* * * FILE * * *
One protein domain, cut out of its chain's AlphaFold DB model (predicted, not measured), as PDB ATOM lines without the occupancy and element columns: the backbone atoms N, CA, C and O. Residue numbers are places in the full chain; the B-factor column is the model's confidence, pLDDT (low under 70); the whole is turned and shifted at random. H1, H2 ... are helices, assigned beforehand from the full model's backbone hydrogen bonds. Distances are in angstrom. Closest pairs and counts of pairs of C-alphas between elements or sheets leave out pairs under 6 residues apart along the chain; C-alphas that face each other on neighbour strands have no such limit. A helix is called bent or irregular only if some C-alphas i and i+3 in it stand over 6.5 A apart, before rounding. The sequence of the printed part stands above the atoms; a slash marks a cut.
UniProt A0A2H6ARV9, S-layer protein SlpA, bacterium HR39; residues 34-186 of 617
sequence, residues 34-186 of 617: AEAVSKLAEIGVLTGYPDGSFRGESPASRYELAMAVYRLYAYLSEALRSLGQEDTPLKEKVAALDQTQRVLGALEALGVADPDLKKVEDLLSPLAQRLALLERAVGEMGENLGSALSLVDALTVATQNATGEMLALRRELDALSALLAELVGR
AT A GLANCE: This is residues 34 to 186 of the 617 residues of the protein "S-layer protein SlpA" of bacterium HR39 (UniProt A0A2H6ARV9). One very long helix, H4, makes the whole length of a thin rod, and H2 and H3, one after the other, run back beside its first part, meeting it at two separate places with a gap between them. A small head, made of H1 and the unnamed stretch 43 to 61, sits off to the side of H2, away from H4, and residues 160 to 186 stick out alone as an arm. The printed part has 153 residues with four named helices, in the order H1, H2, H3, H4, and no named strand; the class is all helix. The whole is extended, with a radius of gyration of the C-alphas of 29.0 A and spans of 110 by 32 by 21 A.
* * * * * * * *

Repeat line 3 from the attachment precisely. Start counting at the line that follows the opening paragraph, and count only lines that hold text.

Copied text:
AT A GLANCE: This is residues 34 to 186 of the 617 residues of the protein "S-layer protein SlpA" of bacterium HR39 (UniProt A0A2H6ARV9). One very long helix, H4, makes the whole length of a thin rod, and H2 and H3, one after the other, run back beside its first part, meeting it at two separate places with a gap between them. A small head, made of H1 and the unnamed stretch 43 to 61, sits off to the side of H2, away from H4, and residues 160 to 186 stick out alone as an arm. The printed part has 153 residues with four named helices, in the order H1, H2, H3, H4, and no named strand; the class is all helix. The whole is extended, with a radius of gyration of the C-alphas of 29.0 A and spans of 110 by 32 by 21 A.